Some medications, ironically, can harm vital organs such as the livers.
That pill you just popped for your headache may not be as harmless as you think. Doctor prescribed medications, over-the-counter medications, vitamins, herbs and environmental toxins all can lead to diseases of the liver.
The liver performs various important functions, such as purifying the blood by changing potentially harmful chemicals into harmless ones and removing chemicals from the blood. These are secreted in the bile for elimination in the stools or go back into the blood, where they are removed by the kidneys and eliminated in the urine.
Given these functions, one would expect the liver to be able to transform all toxic chemicals into non-toxic ones. However, in certain cases, this does not happen. Instead, some drugs end up injuring the liver, disrupting its functioning.
Drugs can cause liver disease in several ways. Some are directly injurious to the liver; others are transformed by the liver into chemicals that can injure the liver directly or indirectly.
There are three types of liver toxicity: dose-dependent toxicity, idiosyncratic toxicity and drug allergy.
- Dose-dependent toxicity refers to cases when liver disease occurs after enough of a drug is taken.
- Idiosyncratic toxicity occurs in patients who have inherited specific genes that control the chemical transformation of a specific drug. This causes accumulation of the drug or products of their transformation (metabolites) that are harmful to the liver. These inherited toxicities are rare.
- Drug allergy may also lead to liver disease, though it is uncommon. During an allergy incident, the liver is injured by the inflammation that occurs when the body’s immune system attacks the drugs with antibodies and immune cells.
Drugs & Liver Disease
Many drugs cause mild elevations in blood levels of liver enzymes without symptoms or signs of hepatitis. AST, ALT and alkaline phosphatase are enzymes that normally reside within the cells of the liver and bile ducts. Some drugs can cause these enzymes to leak from the cells into the blood, elevating the blood levels of the enzymes.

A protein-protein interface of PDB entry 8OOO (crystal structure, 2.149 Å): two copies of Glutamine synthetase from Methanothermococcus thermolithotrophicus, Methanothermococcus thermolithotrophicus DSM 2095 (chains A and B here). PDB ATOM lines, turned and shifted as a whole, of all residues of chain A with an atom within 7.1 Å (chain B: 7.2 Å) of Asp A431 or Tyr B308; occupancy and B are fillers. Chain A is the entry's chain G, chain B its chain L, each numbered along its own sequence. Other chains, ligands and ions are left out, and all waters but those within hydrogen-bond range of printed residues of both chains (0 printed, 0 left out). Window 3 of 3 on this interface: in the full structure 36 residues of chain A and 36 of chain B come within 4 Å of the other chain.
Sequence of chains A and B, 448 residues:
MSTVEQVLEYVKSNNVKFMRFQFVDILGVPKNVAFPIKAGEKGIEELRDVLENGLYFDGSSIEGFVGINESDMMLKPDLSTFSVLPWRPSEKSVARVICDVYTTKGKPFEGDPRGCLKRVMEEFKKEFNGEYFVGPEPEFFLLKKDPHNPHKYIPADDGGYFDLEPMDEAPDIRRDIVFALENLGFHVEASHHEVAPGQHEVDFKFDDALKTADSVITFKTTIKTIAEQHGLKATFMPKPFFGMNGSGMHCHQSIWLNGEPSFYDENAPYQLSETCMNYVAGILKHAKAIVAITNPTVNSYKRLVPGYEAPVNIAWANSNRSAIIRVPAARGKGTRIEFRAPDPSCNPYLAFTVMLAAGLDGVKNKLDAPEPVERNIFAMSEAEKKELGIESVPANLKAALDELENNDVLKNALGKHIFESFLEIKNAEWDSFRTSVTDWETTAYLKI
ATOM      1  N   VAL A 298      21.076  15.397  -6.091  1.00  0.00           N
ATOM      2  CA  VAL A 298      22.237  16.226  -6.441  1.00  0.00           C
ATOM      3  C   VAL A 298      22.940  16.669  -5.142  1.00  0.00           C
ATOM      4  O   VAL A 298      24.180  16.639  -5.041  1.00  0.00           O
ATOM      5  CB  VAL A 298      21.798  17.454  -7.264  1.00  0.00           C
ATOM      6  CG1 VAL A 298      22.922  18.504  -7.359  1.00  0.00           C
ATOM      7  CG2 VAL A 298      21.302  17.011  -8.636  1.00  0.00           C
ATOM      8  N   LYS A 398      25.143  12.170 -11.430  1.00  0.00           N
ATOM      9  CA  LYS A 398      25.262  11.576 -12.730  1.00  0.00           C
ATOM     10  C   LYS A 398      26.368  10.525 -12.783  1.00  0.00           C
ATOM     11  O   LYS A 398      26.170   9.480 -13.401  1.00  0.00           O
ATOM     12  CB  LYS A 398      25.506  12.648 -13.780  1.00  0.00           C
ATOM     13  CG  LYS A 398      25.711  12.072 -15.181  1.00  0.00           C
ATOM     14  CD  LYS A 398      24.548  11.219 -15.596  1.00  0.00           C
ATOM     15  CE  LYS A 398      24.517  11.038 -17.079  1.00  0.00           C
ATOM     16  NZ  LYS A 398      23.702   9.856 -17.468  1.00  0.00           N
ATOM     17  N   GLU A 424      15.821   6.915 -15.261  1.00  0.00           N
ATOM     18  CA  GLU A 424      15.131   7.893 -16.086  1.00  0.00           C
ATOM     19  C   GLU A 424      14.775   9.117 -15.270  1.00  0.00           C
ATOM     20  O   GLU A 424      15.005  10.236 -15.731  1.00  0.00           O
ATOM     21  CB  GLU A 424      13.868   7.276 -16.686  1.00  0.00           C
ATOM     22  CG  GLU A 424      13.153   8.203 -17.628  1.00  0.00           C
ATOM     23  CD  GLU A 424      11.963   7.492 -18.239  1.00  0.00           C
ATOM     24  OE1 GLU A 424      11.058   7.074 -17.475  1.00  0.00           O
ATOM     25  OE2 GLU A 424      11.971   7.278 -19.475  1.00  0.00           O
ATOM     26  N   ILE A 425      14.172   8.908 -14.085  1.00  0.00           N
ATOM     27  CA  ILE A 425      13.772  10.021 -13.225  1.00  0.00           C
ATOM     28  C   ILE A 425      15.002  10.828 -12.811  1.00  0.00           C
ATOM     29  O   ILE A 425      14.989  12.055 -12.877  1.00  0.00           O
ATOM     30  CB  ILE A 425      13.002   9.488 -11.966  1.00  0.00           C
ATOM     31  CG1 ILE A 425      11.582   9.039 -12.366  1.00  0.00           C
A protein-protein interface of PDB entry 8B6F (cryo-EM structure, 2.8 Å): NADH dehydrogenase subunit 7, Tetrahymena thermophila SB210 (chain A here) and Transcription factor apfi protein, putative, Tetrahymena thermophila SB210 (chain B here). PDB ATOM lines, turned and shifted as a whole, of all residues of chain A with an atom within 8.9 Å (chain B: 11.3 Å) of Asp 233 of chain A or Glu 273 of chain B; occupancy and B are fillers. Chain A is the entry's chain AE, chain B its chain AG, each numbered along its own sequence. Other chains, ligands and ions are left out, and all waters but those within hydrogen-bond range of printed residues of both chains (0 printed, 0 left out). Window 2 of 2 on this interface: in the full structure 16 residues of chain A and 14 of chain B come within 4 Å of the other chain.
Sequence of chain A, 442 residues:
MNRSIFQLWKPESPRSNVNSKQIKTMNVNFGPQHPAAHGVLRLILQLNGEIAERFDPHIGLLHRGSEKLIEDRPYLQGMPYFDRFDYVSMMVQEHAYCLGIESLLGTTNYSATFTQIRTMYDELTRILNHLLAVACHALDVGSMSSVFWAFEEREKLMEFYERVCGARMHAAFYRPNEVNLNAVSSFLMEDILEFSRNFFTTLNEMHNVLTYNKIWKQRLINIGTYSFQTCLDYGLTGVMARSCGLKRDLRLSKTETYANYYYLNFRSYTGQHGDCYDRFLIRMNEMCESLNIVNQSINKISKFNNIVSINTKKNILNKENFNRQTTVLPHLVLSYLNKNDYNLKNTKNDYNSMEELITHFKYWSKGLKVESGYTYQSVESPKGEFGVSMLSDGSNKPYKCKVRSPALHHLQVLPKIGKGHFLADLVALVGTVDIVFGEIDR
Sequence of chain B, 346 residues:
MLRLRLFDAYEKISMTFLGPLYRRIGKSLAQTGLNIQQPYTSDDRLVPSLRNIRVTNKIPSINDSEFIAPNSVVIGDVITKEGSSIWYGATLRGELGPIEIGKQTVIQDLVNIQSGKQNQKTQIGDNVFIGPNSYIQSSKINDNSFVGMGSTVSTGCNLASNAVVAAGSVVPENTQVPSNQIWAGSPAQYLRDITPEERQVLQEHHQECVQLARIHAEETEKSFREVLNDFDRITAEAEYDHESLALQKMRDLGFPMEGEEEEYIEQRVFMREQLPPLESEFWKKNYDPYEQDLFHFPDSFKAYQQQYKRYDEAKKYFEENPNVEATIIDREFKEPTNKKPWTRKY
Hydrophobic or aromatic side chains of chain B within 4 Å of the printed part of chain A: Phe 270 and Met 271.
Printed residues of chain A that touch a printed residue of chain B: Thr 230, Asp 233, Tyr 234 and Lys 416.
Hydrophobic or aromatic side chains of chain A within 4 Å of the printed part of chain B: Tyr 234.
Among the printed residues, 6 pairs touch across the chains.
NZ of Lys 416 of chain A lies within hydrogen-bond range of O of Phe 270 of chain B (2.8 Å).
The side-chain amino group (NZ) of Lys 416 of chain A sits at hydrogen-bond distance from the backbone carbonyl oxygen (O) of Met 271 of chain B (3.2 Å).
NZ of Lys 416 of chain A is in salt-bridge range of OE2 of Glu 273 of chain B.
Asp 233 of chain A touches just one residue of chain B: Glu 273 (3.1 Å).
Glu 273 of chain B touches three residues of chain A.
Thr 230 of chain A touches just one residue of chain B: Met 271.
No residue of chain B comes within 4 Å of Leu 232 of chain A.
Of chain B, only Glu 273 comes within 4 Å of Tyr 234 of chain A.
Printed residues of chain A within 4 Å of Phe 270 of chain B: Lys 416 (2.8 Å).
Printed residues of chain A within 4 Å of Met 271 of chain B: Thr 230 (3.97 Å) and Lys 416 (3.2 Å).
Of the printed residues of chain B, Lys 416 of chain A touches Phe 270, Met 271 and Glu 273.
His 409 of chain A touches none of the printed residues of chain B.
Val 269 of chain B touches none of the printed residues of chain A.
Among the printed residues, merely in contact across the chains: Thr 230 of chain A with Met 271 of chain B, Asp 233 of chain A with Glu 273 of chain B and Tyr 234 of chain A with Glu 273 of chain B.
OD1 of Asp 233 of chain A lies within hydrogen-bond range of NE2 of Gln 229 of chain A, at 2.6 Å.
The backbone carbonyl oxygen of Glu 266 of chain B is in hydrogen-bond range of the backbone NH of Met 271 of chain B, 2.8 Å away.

Examples of drugs that more commonly cause elevations of liver enzymes in the blood include statins (used in treating high blood cholesterol levels), some antibiotics, some antidepressants, some medications for treating diabetes, tacrine, aspirin and quinidine.
Typically, levels return to normal soon after the patient stops taking the drug, and there usually is no long-term liver damage.
Certain drugs can cause acute and chronic hepatitis, which can lead to cell death. Acute drug-induced hepatitis is hepatitis that lasts less than three months, while chronic hepatitis lasts longer than that.
Acute drug-induced hepatitis is more common than chronic drug-induced hepatitis.
Both acute and chronic hepatitis typically resolve after stopping the drug, but sometimes acute hepatitis can be severe enough to cause acute liver failure.
Drugs that can cause acute hepatitis include acetaminophen, diclofenac and amoxicillin. Drugs that can cause chronic hepatitis include minocycline, phenytoin and fenofibrate.
Rarely can drugs cause acute liver failure. Patients become extremely ill with symptoms of acute hepatitis and the additional problems of confusion or coma. Drugs may cause fatty liver disease with or without associated hepatitis. In severe cases, drug-induced fatty liver can lead to cirrhosis (loss of liver cells and scarring of the liver) and liver failure.